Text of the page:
Three young men representing three social communities have queered the pitch for the ruling party in Gujarat, their inclinations will be decisive for Gujarat Assembly election polls in 2017. There is a perceptible change in mood in Gujarat, but will that paint a merry picture for the NCP or will the 22-year ‘BJP tradition’ persist?

Seems like the spell casted by Narendra Modi over the state of Gujarat since over 12 years as the Chief Minister of the state has finally been broken, and even ordinary common men are questioning the record of ‘development’ – better famed as ‘vikas’. Not just questioning, people are scrutinising the tall promises made by Modi, which have remained unfulfilled – this change of mood is something very new in the state of Gujarat, it has never happened, not at least against Modi, not in 22 years. The BJP government cannot escape through the agrarian distress caused across not just Gujarat but the entire country.

Failing businesses, growing unemployment, inconsistent educational system, attacks on minority communities, corruption, failed Gujarat model of development; and Gujarat – known for its infrastructure, has seen potholes on superhighways and expressways. All these factors have directly affected, or rather disrupted daily lives of common man. But all these hasn’t happened in just a day, or a week, or a month – why is there a sudden wave of change? The answer blows in the wind of Gujarat, ask anyone – civil servant, academics, shopkeepers or rural folks – they all will say that it is because the three young men representing different social communities have blown up the haze of goodness and tapped into people’s discontent against the ruling party’s tactics.

It was 24-year-old Hardik Patel; who pelted the first stone at BJP government in 2015, seeking reservation for his economically struggling community of Patidars. It was Alpesh Thakor, 41-year-old founder of OSS Ekta Manch and Gujarat Kshatriya Thakor Sena, who took the flag to protect the OBC reservation quota. It was the 36-year-old lawyer and activist Jignesh Mevani who mobilised Dalits across the state to take a stand against violence against them, after 4 Dalits were publicly stripped and fogged in Una in 2016. All the three men are outrageous and their angst against the ruling party is getting stronger, but balancing and unifying them will be a tough nut to crack for Congress. They are toughed to be voiced together.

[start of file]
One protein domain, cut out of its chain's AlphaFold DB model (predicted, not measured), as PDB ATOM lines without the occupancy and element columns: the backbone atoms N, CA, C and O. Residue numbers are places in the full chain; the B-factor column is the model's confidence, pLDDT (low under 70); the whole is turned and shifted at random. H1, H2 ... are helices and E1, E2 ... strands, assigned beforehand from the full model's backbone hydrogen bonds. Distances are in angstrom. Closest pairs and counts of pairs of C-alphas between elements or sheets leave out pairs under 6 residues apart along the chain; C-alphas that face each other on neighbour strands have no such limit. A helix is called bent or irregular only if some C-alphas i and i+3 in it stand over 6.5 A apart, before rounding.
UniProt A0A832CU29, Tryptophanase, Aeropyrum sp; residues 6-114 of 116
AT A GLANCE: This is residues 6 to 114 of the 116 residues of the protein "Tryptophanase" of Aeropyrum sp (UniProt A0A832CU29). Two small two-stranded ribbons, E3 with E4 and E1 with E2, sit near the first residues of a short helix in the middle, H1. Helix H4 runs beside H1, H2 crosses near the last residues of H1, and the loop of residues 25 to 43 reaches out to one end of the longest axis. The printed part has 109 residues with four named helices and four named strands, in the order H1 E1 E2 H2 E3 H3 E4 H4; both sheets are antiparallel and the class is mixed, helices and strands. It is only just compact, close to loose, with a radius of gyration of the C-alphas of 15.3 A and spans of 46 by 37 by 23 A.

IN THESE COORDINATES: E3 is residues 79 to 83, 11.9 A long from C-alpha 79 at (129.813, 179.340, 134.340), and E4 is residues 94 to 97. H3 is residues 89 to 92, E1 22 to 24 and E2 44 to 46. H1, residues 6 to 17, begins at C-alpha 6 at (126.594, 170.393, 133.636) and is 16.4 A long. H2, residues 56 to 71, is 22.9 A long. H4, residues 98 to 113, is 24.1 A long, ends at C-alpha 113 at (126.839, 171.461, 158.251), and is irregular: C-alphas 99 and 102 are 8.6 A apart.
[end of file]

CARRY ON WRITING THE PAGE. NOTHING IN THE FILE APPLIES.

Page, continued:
Patel has been demanding reservations for Patidars and on other hand, Thakor will not allow any tampering with the OBC quota. While OBC community covers up 40% of Gujarat’s 60 million population, Patidars come up with 12% votes. The current reservations comprise of 27% quota for OBC, 15% for the Scheduled Tribes (ST) and 7% for Scheduled Cast (SC); that sums up to 49% reservations which is just under the 50% reservation cap set by Supreme Court. There is no room for extra Patidar reservations, giving them reservation will cut down OBC quotas. But Congress has offered 20% reservation in jobs and education to the Economically Backward Classes (EBCs), including upper caste communities such as the influential Patidars, in addition to the existing 49% reservation to SCs, STs and OBCs, if voted to power in Gujarat.

There will be legal hurdles in implementing such promises, and if came in power, Congress will have to keep its promise to Patidaars in any situation – or face farce situations. But they cannot jeopardies their chances by agonising the 40% OBC mass. Getting special quota for EBC is tough because the Constitution of India doesn’t promote ‘economic equality’, which means some Congress will have to come up with some other criteria of backwardness – which can be done with Parliamentary support. Will they have that? Not sure, the focus seems to be on winning the reign of Gujarat as of now. The bigger battle here, is the one that has to be fought by whosoever wins Gujarat Assembly Elections 2017; the bigger battle of winning Gujarat will begin after winning elections, the real game is yet to begin.